Initially I understood absolutely nothing and trotted out my usual "I don't understand Hungarian" line, but then realised he was telling me the time of the next train, which was in about 30 minutes, so we stood in the sun and out of the wind to wait. My lack of Hungarian did not deter him from talking, and I suddenly remembered that I had my Hungarian phrasebook with me, so I pulled it out and we managed to have an amusing if limited conversation: today is a holiday, the wind is cold, I live in Budapest, I am English, it is cold in England, I cannot give him 300 forints and my postillion has been struck by lightning. I wanted to ask him if he had seen the Monty Python Hungarian phrasebook sketch, but somehow he didn't seem like part of the YouTube generation.

Then, bang on time, the train appeared. It was a little three-car unit, with something rather like an observation area at the back, a bench seat with a large window looking backwards at the receding track. So I sat there feeling comfortably warm and satisfied.

The ticket collector came along and, of course, spoke no English, but I managed to understand and explain what I wanted to do. The biggest sticking point was that she wanted to know my age, as I think over-60s get cheap tickets. Fortunately, once I twigged this I enjoyed our laughter about the mutual incomprehension sufficiently to avoid getting miffed about being seen as a potential over 60. Not that I have anything against over-60s, it's just that I still can't quite believe I look a day over 40.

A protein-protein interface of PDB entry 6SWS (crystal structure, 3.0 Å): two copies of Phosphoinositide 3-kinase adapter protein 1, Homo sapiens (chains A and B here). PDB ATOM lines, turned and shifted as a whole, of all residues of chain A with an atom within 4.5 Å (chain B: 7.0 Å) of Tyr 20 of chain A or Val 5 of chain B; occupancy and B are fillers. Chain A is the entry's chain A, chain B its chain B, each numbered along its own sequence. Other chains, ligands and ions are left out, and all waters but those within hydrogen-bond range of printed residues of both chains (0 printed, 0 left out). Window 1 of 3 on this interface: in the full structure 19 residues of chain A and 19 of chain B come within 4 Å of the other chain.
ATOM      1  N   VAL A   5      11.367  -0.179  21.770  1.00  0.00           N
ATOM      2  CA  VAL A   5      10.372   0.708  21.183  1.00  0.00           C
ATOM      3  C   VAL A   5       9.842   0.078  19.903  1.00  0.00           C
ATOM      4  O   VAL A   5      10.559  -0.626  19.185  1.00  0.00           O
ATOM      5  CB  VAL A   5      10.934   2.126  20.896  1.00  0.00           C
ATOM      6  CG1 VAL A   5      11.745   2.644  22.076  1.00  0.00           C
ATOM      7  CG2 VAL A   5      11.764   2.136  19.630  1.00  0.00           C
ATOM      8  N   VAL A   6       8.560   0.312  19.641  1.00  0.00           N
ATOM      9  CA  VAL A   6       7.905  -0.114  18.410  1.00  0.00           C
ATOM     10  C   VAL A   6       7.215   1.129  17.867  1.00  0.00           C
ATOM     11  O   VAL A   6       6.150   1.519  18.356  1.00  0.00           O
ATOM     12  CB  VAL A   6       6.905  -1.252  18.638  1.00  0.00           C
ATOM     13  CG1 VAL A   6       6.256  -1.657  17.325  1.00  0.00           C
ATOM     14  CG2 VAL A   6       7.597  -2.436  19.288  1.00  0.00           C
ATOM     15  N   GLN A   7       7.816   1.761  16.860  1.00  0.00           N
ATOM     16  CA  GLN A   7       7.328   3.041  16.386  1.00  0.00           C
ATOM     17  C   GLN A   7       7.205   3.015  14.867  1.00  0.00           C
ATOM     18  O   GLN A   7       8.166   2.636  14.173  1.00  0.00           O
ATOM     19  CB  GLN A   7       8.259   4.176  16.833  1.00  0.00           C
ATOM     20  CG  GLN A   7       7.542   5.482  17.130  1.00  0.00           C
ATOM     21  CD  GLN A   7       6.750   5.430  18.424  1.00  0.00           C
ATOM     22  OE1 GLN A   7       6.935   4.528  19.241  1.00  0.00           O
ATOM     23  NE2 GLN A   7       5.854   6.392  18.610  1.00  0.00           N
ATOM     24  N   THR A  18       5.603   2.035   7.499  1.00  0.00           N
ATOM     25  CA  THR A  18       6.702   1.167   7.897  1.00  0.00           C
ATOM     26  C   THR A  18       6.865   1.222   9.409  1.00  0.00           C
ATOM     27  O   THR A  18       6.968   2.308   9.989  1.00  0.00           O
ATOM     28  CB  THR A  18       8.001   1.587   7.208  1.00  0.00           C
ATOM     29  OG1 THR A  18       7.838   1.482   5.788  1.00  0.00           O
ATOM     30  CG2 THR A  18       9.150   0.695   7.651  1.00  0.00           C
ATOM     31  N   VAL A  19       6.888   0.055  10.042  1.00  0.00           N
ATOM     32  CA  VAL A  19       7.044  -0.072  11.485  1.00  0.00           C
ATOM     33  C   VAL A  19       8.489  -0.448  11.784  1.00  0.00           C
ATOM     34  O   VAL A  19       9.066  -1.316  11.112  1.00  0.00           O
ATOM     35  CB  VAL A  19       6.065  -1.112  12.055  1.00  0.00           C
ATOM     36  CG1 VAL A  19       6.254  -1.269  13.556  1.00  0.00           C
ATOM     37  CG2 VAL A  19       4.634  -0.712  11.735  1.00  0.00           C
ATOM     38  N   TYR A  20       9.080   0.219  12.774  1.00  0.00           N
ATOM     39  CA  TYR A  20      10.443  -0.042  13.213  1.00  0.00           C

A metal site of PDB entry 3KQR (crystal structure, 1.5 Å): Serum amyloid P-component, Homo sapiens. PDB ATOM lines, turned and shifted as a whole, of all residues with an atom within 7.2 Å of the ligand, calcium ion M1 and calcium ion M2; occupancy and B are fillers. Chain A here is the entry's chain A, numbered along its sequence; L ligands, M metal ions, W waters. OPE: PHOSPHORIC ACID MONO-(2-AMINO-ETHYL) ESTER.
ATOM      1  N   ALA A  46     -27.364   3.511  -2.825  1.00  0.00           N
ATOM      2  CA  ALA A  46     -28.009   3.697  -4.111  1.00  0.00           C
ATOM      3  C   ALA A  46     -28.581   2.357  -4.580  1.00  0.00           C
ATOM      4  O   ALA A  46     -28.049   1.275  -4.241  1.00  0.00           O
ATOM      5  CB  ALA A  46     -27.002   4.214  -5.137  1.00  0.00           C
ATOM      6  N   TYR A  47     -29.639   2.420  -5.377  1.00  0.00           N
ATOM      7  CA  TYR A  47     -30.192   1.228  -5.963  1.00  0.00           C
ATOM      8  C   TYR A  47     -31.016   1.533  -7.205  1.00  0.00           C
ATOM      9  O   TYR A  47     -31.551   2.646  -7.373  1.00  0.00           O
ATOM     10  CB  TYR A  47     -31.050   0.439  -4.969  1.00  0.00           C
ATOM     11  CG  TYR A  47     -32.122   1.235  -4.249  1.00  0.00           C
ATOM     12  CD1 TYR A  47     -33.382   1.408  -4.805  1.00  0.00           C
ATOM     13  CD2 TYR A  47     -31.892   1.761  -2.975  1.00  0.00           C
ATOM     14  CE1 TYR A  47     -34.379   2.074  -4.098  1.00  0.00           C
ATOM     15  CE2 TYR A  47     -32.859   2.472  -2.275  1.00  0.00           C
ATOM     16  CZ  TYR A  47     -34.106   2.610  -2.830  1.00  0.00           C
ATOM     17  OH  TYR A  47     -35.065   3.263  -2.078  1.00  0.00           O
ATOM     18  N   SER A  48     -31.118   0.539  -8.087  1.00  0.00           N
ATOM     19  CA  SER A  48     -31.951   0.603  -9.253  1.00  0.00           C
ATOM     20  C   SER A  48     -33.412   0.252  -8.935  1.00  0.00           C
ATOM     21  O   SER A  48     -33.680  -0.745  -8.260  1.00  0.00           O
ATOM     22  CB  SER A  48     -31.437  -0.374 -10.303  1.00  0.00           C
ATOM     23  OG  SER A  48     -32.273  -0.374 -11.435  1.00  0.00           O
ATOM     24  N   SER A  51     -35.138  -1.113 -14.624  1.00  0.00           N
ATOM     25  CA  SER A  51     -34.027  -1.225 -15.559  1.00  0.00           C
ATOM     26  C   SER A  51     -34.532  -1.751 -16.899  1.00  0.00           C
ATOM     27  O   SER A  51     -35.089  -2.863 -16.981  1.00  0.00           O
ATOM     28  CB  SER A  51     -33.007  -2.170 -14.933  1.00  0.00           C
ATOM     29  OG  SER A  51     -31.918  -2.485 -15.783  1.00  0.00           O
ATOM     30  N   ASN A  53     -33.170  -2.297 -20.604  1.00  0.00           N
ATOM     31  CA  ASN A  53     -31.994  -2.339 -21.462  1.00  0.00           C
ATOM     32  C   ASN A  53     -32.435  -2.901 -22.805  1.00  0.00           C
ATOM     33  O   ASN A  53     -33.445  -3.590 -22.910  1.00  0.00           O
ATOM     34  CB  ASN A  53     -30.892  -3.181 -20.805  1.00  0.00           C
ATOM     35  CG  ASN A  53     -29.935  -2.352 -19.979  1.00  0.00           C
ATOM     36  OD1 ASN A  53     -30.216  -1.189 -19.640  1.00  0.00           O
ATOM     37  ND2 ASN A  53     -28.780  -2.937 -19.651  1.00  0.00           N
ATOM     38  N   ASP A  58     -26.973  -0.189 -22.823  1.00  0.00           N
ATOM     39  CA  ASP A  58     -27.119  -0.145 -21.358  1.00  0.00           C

The train rattled on down through a winding hillside and lovely wild countryside until we reached the large town of Vac, where we changed onto a fast electric train that took us into Budapest.

I groaned when I realised that my back tyre was almost flat again, but at least I was able to get home safely without encountering any crazy political activities.